if ( valuePosi <= 0.03 && valuePosi2 <= 0.03 )  {                                        // Differences (short & long) are small
            logInfo("TEST", "Value remains" )
        else {
            var valueRounded = valueNow
            logInfo("TEST", "New Value becomes " + valueRounded )

If feels a bit much for what I need?
So if somebody can simplify it, I’m curious. :wink:

Use a the proxy Item as the previous value. I wouldn’t bother with the 30 minute old value. You really only care how different the current reading is from the last one you accepted.

rule "test"
    Item Meter3 changed

    // If we don't have a good previous value, record the current one and return
    if(Meter3Proxy.state == NULL || Meter3Proxy.state == UNDEF) {

    // Calculate the difference between this reading and the last accepted reading.   
    val valueNow = Meter3.state as Number
    val prevValue = Meter3Proxy.state as Number
    val delta = Math:abs((prevValue - valueNow).floatValue)

    // If the delta is large enough, update the proxy Item
    if(delta > 0.03) {
        logInfo("TEST", "Change is big enough, recording new value")
    else {
        logInfo("TEST", "Change is too small, ignoring the change")

Meter3Proxy will only be updates when Meter3 changes more than 0.03 from Meter3Proxy’s current state and ignores smaller changes.

1 Like

Thanks for your input !!!

  • You won’t bother about the 30 minute old value?
    How will it act in case that the input slow rise (with fe steps 0.1 > 0.2 > 0.3 > 0.4 > 0.5 > 0.6 > …)?

  • And for my understanding, why do you create a proxyitem instead of using the previousState?

Let’s say we will only allow it to be saved to the DB if its a raise of 0.2 or more. Given the above:

Meter3 Meter3Proxy Conditional What happens
0.1 NULL Meter3Proxy.state == NULL Meter3Proxy.postUpdate(Meter3.state)
0.2 0.1 |0.2 - 0.1| < 0.2 Ignore the change
0.3 0.1 |0.3 - 0.1| >= 0.2 Meter3Proxy.postUpdate(Meter3.state)
0.4 0.3 |0.4 - 0.3| < 0.2 Ignore the change
0.5 0.3 |0.5 - 0.3| >= 0.2 Meter3Proxy.postUpdate(Meter3.state)
0.6 0.5 |0.6 - 0.5| < 0.2 Ignore the change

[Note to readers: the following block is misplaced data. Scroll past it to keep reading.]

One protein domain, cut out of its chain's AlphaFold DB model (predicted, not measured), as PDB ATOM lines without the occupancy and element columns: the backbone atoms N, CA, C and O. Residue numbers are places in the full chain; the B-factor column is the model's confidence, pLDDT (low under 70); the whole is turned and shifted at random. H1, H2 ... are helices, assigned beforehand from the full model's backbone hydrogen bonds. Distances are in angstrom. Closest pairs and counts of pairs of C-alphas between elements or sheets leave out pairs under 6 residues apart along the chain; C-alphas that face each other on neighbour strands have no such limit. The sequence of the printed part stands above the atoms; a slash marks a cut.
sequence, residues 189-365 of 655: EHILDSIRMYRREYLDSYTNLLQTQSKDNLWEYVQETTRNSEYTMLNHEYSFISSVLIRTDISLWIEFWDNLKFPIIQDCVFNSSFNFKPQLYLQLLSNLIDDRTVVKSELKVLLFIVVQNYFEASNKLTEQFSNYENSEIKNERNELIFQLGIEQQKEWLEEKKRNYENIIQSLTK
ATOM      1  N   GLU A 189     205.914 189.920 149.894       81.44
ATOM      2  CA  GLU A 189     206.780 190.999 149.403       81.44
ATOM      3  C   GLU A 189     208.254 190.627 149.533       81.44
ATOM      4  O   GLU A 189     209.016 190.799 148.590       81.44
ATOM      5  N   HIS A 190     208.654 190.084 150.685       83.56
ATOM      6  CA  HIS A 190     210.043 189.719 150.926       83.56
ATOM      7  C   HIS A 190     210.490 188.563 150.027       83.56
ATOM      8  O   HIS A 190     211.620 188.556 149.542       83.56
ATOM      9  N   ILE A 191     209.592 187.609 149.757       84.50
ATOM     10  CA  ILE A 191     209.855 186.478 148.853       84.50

0.7 0.5 |0.7 - 0.5| >= 0.2 Meter3Proxy.postUpdate(Meter3.state)

The `Meter3Proxy column is what gets saved to Persistence.
Who cares what the value was 30 minutes ago? What we care about is the most recent value accepted and saved in the database and that is the state of the Proxy Item. And as you can see, because we compare the current reading to the Proxy instead of the previous value, it doesn’t matter how slowly the reading changes, once it changes enough the value is recorded. If you only look at the previousState than those gradual changes will be missed. If you look back 30 minutes, all you know is the new reading is different from what it was half an hour ago but there could have been drastic between then and now that would be completely missed.

Because we care about the most recent value saved in the database, not the most recent value received. Therefore there needs to be a way to separate the changing of the Item with the storing of the values to the database. The easiest way to describe how to do that is to use a Proxy Item (there are alternatives but it’s more complex to explain).

You create a Proxy Item to store the sensor reading. This Item is the one configured with Persistence and it’s this Item that gets used by your other Rules and on your sitemap and such. The Item that is linked to the sensor is not configured with Persistence. Then, with the above Rule, the sensor reading has to change more than 0.03 from the state of the Proxy Item before the Rule updates the Proxy Item, and therefore the value gets saved to Persistence.

If you do use previousState than you very much do run into the problem where the values very slowly change. And you don’t care how much the reading is different from the previous reading, you care how different it is from the most recent reading that was actually saved to the database.

1 Like

I really appreciate the time you putted in!
And thank you very much for your excellent explanation !!!

We don’t say it enough, but thank you!